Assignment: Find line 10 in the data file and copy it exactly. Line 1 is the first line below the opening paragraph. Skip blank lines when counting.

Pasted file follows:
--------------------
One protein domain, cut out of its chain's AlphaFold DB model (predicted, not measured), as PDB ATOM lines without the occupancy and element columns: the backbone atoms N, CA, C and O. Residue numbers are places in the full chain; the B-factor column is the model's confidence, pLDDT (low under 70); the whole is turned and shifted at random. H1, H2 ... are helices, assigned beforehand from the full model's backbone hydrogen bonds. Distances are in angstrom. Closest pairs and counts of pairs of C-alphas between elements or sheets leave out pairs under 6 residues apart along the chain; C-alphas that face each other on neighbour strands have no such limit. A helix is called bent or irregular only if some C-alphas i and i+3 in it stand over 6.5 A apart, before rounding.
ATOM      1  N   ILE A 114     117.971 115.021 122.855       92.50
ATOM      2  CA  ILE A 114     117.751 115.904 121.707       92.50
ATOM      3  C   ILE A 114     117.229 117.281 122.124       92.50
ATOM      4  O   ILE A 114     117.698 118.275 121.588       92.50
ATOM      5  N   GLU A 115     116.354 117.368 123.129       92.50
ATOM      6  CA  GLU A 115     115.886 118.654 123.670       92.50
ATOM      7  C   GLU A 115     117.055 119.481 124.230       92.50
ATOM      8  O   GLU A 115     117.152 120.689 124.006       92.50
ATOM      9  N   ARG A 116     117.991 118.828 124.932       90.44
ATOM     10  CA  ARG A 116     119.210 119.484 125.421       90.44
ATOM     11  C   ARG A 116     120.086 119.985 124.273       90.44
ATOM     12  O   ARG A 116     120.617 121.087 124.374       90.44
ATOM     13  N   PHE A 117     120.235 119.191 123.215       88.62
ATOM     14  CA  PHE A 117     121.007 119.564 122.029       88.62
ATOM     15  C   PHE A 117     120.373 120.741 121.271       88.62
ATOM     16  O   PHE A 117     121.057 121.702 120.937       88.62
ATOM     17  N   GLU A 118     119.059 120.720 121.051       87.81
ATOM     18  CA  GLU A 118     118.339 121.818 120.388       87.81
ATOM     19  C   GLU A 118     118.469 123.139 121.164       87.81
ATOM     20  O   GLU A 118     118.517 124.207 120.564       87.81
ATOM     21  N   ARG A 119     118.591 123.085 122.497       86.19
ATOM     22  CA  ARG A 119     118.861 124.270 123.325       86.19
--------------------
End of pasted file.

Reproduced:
ATOM     10  CA  ARG A 116     119.210 119.484 125.421       90.44